FULTON COUNTY, Ga. – Fulton County’s attempt to resolve the furor over recent property assessments by reverting back to 2016 values has drawn the ire of the Georgia Department of Revenue.
The agency has rejected Fulton’s plan to submit last year’s values for its digest and questions the county’s right to do so.
The action draws a shadow over city and school budgets which were passed in recent months based on the Fulton County decision. Fulton County has filed a petition for an order authorizing it to collect temporary taxes based on last year’s valuations while the dispute is settled so that it, Fulton County Schools and the cities can keep cash flow coming in while the issue is being settled.
A hearing has been scheduled Friday, Nov. 3 on the matter in DeKalb County Superior Court after Fulton County judges recused themselves.
Fulton County was notified Thursday, Oct. 25, that the Department of Revenue would not approve the 2017 digest as submitted.
Inquiries to the Department of Revenue were referred to Fulton County for clarification.
In a letter to other taxing authorities in Fulton County, Fulton Vice Chairman Robert Ellis wrote that the action the board took to freeze residential property values at 2016 levels was made due to extraordinarily high revaluations this year that they did not appear to be uniform in their application.
“The Board of Commissioners took an innovative approach in 2017 that was necessary to protect homeowners from financial harm in the face of swiftly rising property values,” Ellis wrote. “The financial security of our residents remains our first priority.”
Ellis said the Department of Revenue identified some “routine issues with the digest submission.”
The Tax Commissioner’s Office and the Tax Assessors’ staff immediately began action and “expect that most of those issues will be fully resolved forthwith,” he wrote.
According to a Fulton County spokesperson, the state has questioned whether Fulton “had the right” to freeze tax assessments at 2016 levels and reissue them for 2017.
Johns Creek Mayor Mike Bodker said he was not surprised at the Revenue Department’s actions because the rollbacks were not uniform – they only applied to residential properties.
Commercial properties were not included, thus the appraisals were not “uniform” in the eyes of the law, Bodker said.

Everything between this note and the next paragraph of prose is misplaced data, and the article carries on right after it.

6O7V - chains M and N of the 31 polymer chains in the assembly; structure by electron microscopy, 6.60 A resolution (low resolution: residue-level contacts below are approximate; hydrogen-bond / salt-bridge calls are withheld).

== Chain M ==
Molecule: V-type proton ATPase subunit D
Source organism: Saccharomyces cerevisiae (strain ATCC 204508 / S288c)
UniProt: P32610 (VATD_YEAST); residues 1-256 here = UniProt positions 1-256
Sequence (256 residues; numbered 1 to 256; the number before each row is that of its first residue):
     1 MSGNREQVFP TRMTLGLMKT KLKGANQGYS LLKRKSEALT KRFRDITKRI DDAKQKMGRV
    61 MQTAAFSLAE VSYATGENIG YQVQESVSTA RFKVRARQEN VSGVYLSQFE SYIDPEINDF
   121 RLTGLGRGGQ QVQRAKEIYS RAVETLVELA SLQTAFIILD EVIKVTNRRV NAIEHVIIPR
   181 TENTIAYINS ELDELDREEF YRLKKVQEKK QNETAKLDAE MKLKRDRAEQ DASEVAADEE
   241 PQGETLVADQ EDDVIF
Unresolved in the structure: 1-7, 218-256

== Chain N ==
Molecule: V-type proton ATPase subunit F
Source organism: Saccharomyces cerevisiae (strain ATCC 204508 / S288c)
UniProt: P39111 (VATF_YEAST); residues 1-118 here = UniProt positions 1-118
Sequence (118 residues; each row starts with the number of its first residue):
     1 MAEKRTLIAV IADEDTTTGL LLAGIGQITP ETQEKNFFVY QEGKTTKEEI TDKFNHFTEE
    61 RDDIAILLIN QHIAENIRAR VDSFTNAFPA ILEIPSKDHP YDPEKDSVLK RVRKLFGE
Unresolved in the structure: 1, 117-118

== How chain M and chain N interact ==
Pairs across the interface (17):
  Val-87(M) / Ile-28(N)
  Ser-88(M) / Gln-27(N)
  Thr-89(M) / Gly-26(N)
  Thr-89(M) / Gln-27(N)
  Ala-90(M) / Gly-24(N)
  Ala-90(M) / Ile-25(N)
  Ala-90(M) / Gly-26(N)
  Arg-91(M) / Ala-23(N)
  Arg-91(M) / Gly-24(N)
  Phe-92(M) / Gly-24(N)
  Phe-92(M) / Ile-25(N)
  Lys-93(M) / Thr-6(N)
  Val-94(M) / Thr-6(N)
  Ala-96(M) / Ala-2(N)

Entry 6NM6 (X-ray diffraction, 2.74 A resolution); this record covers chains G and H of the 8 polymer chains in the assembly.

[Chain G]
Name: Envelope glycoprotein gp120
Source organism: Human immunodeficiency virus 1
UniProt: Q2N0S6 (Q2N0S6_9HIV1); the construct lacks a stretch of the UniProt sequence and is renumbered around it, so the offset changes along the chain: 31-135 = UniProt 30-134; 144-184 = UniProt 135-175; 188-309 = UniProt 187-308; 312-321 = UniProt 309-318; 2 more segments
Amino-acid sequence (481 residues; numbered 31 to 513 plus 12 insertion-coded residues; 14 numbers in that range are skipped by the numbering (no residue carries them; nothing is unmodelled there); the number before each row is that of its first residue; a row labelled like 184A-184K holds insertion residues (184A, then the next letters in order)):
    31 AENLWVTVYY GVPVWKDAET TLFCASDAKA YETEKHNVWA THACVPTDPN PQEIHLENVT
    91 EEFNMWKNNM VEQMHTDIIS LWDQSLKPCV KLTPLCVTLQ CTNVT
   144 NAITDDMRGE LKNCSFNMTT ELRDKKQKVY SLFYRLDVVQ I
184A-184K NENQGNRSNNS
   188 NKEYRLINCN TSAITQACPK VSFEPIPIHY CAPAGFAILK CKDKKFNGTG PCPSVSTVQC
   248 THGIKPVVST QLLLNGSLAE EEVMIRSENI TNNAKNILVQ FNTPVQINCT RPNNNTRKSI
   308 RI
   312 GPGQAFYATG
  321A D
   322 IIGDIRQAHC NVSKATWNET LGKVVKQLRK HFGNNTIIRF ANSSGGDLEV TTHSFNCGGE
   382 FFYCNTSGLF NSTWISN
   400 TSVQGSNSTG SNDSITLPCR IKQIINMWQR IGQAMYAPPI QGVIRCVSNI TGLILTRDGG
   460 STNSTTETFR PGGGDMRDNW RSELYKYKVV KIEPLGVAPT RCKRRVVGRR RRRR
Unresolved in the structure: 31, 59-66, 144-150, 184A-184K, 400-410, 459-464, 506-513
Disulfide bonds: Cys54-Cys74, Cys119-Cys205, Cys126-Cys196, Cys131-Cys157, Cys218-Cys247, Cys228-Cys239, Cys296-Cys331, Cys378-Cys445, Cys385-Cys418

“Also the law states that the values must be within 10 percent, plus or minus, of market value, which they clearly are not,” Bodker said. “So there is a problem.”
This will ensure a delay in tax bills going out and could throw all county taxing authorities into doubt as to when they can begin collecting revenue for their budgets.
Alpharetta Director of Finance Tom Harris said the city is assessing its cash flow in the wake of the state decision but he expects it will have no effect on operations. Meanwhile, he said, the city is providing all the financial data requested by the county for the Nov. 3 hearing.
Fulton County Schools is also looking for legal relief to get tax dollars flowing. It will ask the courts to allow Fulton County Schools to collect some portion of the property tax or look at borrowing funds through tax anticipation notes.
In a statement, Fulton County Schools said the Georgia Department of Revenue’s rejection is a “severe blow” to the ability of Fulton County Schools to pay its bills in the coming weeks.
The district calculates its budget based on 63 percent of the revenue coming from property taxes.
“The situation is dire,” said Robert Morales, chief financial officer for Fulton County Schools.
“The district now has a cash flow problem. We are trying to determine how the district will operate without the anticipated tax revenue, and we may need to borrow money to make our payroll and pay our bills.”
Typically, Fulton County sends property tax bills in early August and money is collected in mid-October.
October is ending and the county and Fulton County Schools are left with no expectation of sending out tax notices soon.
“The delay in property tax revenue puts our district in the difficult position of having to worry about how we will pay our 14,000 hardworking employees,” Board President Linda Bryant said.